The Direct to Video Connoisseur
I'm a huge fan of action, horror, sci-fi, and comedy, especially of the Direct to Video variety. In this blog I review some of my favorites and not so favorites, and encourage people to comment and add to the discussion. If you click on an image, it will take you to that post's image page, which includes many more pics from the film and other goodies I couldn't fit in the actual review. For announcements and updates, don't forget to Follow us on Twitter and Like our Facebook page. If you're the director, producer, distributor, etc. of a low-budget feature length film and you'd like to send me a copy to review, you can contact me at dtvconnoisseur[at]yahoo.com. I'd love to check out what you got.
Thursday, April 25, 2013
So this movie just popped up on Netflix Instant, and while it's one readers have been wanting me to look at for a long time, I've been avoiding it, because, to be quite honest, I've seen enough of these forced to fight films in the 6 years I've been doing this blog, and with this one having that 2010s punchfighting angle, just didn't look like it was going to be a fun time. But it does star Samuel L. Jackson, and a DTV film with Jackson in it is something I can't avoid, especially when it's on Instant. Also, our friend at Explosive Action did this one too.
Arena has Samuel L. Jackson as a guy who kidnaps men, makes them fight in his brutal arena, and broadcasts the fights over the Internet for a lot of money. He's recently kidnapped the meathead vampire from the Twilight series, and that guy is our hero or something. Will he be able to escape and get his revenge on Jackson?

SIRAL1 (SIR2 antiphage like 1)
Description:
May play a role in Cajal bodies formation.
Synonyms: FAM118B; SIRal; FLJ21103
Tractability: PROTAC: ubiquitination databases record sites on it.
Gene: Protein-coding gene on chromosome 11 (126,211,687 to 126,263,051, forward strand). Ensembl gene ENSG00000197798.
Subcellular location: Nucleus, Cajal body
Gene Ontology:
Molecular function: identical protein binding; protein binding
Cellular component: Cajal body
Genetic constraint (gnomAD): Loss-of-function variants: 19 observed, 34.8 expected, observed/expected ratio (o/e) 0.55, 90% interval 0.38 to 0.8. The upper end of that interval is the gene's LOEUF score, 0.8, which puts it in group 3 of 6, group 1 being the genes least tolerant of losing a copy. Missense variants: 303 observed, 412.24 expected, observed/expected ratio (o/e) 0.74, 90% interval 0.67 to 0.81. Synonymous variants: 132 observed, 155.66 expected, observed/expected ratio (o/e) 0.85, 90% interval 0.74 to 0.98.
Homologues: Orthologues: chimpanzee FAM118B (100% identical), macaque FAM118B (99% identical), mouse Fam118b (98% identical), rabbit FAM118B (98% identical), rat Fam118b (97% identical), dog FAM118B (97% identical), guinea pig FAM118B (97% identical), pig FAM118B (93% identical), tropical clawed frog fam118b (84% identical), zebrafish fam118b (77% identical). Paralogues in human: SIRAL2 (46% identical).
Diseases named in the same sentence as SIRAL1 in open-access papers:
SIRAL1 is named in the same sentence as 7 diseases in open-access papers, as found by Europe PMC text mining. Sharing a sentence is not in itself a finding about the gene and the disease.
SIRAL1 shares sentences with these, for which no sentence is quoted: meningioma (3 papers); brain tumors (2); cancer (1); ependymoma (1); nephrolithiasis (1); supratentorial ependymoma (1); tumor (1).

Where do we start? Let's go with the well-worn territory of the forced to fight paradigm. This film adds absolutely nothing to that. If anything, it diminishes it, because it doesn't have a lot of fighting. I'm not kidding. It has a lot of montages of fighting, but only a few actual fights. Then, after the montages, we're treated to montages of the woman working for Jackson who fell in love with the Twilight meathead stitching up his bloody wounds. That seems to be what the film makers think they're adding to the paradigm, a macabre element. What is that though? Instead of a scene where our hero fights a guy in a makeshift construction site, we see a few seconds of it, then see the woman pulling nails out of our hero's back. How sauteed in wrong sauce is that? And let's look at the star, Kellan Lutz (from this point on back to "meathead from Twilight"), and why this casting decision was also sauteed in wrong sauce. From the hair to the line delivery, this guy oozes horror movie douche or comedy romp heel, and to sell this guy to us as the hero doesn't work. This is another example of sauteed in wrong sauce from the get-go. My initial misgivings were entirely founded.
This is our first look at Sammy L. on here. Can you believe that, we're almost 900 posts in, and this is the first Samuel L. Jackson. Maybe I should've done the classic Snakes on a Plane-- I did do The Asylum stinkfest Snakes on a Train. As you can imagine, he's great here, but he doesn't have much to work with. At one point, he recites what's supposed to be a joke by his character, and while it doesn't work, he laughs at it, almost in a way that signals him laughing at the script. I wonder what made him do this movie? Yes, many great actors are going DTV now, but a lot of those movies are better than this. Did he know going in that it would be a montage fest sauteed in wrong sauce? I apologize Mr. Jackson, that this is your first film at the DTVC. I'll work to rectify that soon.